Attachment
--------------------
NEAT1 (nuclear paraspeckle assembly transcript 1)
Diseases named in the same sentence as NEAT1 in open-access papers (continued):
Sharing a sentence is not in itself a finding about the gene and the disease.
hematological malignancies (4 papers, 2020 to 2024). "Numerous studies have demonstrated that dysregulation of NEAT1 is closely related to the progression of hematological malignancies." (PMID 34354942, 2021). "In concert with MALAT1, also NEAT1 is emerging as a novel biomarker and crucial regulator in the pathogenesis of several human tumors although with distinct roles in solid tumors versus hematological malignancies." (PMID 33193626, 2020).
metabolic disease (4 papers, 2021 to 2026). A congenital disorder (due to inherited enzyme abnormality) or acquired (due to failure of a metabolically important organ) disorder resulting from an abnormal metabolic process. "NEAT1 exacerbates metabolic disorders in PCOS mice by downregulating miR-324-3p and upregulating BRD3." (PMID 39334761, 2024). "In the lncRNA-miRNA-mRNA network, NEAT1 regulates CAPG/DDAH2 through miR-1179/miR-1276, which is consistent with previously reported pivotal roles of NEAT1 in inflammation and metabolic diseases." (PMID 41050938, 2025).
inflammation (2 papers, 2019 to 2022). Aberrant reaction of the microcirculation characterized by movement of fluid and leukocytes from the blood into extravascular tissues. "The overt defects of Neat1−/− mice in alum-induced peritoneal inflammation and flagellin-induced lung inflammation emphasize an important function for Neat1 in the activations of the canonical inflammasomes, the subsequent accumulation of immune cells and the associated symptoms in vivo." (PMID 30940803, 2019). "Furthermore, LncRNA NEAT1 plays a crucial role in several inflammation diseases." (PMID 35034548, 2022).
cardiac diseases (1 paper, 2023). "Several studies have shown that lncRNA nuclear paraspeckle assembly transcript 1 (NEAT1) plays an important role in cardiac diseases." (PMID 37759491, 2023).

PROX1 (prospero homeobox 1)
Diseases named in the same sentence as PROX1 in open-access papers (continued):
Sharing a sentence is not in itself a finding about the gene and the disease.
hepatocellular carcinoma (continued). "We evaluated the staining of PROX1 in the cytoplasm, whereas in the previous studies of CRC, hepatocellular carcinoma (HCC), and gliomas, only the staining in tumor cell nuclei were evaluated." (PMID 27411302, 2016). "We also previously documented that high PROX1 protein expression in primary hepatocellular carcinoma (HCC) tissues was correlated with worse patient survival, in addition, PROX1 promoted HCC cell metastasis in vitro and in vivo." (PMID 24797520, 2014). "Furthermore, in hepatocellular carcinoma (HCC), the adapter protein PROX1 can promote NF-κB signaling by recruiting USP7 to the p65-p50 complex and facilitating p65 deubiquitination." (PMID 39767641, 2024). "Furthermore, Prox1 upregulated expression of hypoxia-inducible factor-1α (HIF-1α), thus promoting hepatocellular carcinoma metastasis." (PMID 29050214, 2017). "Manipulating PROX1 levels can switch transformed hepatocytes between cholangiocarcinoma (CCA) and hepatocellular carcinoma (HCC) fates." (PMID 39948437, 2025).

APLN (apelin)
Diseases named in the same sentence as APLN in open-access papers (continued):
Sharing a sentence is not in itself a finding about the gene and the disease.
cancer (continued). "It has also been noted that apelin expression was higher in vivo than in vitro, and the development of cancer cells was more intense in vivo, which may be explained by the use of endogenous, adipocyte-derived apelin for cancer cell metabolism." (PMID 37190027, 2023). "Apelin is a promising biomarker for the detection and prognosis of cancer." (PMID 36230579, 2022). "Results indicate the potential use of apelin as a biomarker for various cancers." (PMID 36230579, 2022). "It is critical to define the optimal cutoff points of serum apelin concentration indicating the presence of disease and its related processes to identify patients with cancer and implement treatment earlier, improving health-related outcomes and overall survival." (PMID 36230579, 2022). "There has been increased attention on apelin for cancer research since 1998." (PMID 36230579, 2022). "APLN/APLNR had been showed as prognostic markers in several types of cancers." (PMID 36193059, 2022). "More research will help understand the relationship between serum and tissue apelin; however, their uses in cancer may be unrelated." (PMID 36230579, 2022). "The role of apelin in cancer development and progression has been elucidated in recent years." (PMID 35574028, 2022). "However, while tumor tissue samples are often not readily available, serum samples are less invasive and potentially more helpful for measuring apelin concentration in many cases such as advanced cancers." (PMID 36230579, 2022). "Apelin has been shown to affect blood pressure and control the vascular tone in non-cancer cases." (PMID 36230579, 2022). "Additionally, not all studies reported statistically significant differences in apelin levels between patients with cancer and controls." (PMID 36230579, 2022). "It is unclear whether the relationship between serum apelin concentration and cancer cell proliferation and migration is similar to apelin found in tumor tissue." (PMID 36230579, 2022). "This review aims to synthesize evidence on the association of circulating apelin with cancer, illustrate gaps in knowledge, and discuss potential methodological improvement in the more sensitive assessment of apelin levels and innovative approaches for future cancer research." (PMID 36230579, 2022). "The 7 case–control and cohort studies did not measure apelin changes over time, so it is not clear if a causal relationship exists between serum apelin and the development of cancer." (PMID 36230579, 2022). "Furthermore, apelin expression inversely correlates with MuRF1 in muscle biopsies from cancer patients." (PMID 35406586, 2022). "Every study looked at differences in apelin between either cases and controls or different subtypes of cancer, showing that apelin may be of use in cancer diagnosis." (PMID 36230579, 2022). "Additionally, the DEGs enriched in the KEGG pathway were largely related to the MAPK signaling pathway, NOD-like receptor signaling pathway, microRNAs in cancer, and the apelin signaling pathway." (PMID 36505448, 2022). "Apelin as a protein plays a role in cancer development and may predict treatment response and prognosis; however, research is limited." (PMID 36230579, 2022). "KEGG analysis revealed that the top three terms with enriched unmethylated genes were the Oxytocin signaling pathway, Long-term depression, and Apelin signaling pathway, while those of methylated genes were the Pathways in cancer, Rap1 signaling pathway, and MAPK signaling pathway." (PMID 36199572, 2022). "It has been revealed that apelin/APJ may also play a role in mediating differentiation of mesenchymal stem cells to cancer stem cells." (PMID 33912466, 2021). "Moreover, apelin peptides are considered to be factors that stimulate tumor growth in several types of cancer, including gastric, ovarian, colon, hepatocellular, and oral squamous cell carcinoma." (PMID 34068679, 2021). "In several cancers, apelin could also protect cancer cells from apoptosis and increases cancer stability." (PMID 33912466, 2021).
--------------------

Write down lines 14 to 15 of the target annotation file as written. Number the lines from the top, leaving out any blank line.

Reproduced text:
Sharing a sentence is not in itself a finding about the gene and the disease.
cancer (continued). "It has also been noted that apelin expression was higher in vivo than in vitro, and the development of cancer cells was more intense in vivo, which may be explained by the use of endogenous, adipocyte-derived apelin for cancer cell metabolism." (PMID 37190027, 2023). "Apelin is a promising biomarker for the detection and prognosis of cancer." (PMID 36230579, 2022). "Results indicate the potential use of apelin as a biomarker for various cancers." (PMID 36230579, 2022). "It is critical to define the optimal cutoff points of serum apelin concentration indicating the presence of disease and its related processes to identify patients with cancer and implement treatment earlier, improving health-related outcomes and overall survival." (PMID 36230579, 2022). "There has been increased attention on apelin for cancer research since 1998." (PMID 36230579, 2022). "APLN/APLNR had been showed as prognostic markers in several types of cancers." (PMID 36193059, 2022). "More research will help understand the relationship between serum and tissue apelin; however, their uses in cancer may be unrelated." (PMID 36230579, 2022). "The role of apelin in cancer development and progression has been elucidated in recent years." (PMID 35574028, 2022). "However, while tumor tissue samples are often not readily available, serum samples are less invasive and potentially more helpful for measuring apelin concentration in many cases such as advanced cancers." (PMID 36230579, 2022). "Apelin has been shown to affect blood pressure and control the vascular tone in non-cancer cases." (PMID 36230579, 2022). "Additionally, not all studies reported statistically significant differences in apelin levels between patients with cancer and controls." (PMID 36230579, 2022). "It is unclear whether the relationship between serum apelin concentration and cancer cell proliferation and migration is similar to apelin found in tumor tissue." (PMID 36230579, 2022). "This review aims to synthesize evidence on the association of circulating apelin with cancer, illustrate gaps in knowledge, and discuss potential methodological improvement in the more sensitive assessment of apelin levels and innovative approaches for future cancer research." (PMID 36230579, 2022). "The 7 case–control and cohort studies did not measure apelin changes over time, so it is not clear if a causal relationship exists between serum apelin and the development of cancer." (PMID 36230579, 2022). "Furthermore, apelin expression inversely correlates with MuRF1 in muscle biopsies from cancer patients." (PMID 35406586, 2022). "Every study looked at differences in apelin between either cases and controls or different subtypes of cancer, showing that apelin may be of use in cancer diagnosis." (PMID 36230579, 2022). "Additionally, the DEGs enriched in the KEGG pathway were largely related to the MAPK signaling pathway, NOD-like receptor signaling pathway, microRNAs in cancer, and the apelin signaling pathway." (PMID 36505448, 2022). "Apelin as a protein plays a role in cancer development and may predict treatment response and prognosis; however, research is limited." (PMID 36230579, 2022). "KEGG analysis revealed that the top three terms with enriched unmethylated genes were the Oxytocin signaling pathway, Long-term depression, and Apelin signaling pathway, while those of methylated genes were the Pathways in cancer, Rap1 signaling pathway, and MAPK signaling pathway." (PMID 36199572, 2022). "It has been revealed that apelin/APJ may also play a role in mediating differentiation of mesenchymal stem cells to cancer stem cells." (PMID 33912466, 2021). "Moreover, apelin peptides are considered to be factors that stimulate tumor growth in several types of cancer, including gastric, ovarian, colon, hepatocellular, and oral squamous cell carcinoma." (PMID 34068679, 2021). "In several cancers, apelin could also protect cancer cells from apoptosis and increases cancer stability." (PMID 33912466, 2021).